Beyond Our Means: How America's Long Years of Debt, Deficits, and Reckless Borrowing Now Threaten to Overwhelm Us

Alfred L. Malabre, Author Random House (NY) $17.95 (174p) ISBN 978-0-394-54345-1
The American economy is heading toward collapse, warns Wall Street Journal economist Malabre ( America's Dilemma, Understanding the Economy et al.). Although each is $35,000 in debt, Americans in the aggregate nevertheless consume yearly a million pounds of caviar, pay industrial workers far more than their competitors earn abroad and reward executives with ""outrageous'' salaries. Worse, shows the author, with the ``hokum'' of supply-side Reaganomics, consumer debt, government budget deficits, Third-World risk to U.S. lender banks and ``junk bond'' erosion of corporate equity continue to increase, while the rate of personal saving needed to finance no-longer competitive American industry lags at one or two percent (as compared to 20% in Japan). Corporate borrowing is sometimes equal to the entire market value of a company's shares. Economic disaster worldwide is an imminent possibility, cautions Malabre, but he sees a 50/50 chance of strong government remedial regulation and debt reduction by fiat to put us where we thought we were while living beyond our means. (March 23)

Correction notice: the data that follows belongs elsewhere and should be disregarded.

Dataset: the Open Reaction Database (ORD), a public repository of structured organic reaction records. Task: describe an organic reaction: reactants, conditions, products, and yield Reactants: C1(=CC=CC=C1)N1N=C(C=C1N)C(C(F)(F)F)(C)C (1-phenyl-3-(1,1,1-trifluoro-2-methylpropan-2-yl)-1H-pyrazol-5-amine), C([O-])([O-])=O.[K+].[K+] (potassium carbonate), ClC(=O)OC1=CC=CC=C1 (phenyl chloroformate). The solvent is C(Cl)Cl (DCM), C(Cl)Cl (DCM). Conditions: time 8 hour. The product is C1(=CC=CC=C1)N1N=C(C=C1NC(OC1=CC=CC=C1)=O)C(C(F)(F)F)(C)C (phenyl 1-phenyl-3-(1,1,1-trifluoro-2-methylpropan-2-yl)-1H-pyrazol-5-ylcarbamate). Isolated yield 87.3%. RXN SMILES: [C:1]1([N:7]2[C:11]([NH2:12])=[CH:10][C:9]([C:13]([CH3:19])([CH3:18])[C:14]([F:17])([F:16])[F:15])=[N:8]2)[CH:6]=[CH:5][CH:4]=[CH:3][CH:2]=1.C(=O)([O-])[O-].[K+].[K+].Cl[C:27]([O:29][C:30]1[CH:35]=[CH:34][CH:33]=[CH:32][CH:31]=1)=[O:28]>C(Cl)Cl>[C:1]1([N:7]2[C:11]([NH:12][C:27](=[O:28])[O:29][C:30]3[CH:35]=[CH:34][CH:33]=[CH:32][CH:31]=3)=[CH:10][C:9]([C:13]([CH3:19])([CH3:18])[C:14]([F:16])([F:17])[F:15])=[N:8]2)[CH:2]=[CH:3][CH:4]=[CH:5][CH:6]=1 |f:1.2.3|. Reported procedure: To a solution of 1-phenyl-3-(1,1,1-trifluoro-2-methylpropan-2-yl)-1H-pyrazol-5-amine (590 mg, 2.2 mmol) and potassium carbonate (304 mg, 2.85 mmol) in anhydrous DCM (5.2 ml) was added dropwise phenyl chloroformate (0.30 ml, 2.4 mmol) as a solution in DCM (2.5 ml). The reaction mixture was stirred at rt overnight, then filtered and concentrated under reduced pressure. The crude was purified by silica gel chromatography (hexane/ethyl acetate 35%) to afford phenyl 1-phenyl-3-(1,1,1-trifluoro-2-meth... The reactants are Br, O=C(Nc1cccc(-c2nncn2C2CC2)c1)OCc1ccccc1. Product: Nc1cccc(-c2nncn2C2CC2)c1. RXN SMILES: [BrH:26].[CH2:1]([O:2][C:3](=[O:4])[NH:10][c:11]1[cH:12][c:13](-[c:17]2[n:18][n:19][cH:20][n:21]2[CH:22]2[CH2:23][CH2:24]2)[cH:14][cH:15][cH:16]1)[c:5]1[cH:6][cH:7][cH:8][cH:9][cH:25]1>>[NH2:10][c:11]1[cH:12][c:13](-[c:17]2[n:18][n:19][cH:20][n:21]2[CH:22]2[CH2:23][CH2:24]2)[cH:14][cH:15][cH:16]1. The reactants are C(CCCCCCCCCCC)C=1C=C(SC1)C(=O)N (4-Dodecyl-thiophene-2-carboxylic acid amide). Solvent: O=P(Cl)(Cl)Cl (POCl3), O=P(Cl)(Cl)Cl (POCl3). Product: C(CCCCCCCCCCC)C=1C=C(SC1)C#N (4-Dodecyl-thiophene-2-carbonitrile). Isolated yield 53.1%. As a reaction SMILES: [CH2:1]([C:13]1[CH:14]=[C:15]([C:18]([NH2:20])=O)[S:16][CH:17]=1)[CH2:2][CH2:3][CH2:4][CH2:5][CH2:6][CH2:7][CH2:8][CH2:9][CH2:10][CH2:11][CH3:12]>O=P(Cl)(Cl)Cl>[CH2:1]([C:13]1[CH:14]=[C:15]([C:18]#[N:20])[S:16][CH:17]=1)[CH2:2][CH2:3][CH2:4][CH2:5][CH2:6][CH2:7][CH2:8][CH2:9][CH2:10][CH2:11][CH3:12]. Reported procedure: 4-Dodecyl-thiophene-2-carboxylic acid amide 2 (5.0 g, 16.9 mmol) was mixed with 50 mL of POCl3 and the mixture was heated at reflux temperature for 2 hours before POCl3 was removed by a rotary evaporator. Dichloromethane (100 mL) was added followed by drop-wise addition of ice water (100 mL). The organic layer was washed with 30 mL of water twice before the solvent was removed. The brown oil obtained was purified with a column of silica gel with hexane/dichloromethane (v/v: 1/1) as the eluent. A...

Reviewed on: 03/01/1987
Release date: 03/01/1987
Genre: Nonfiction
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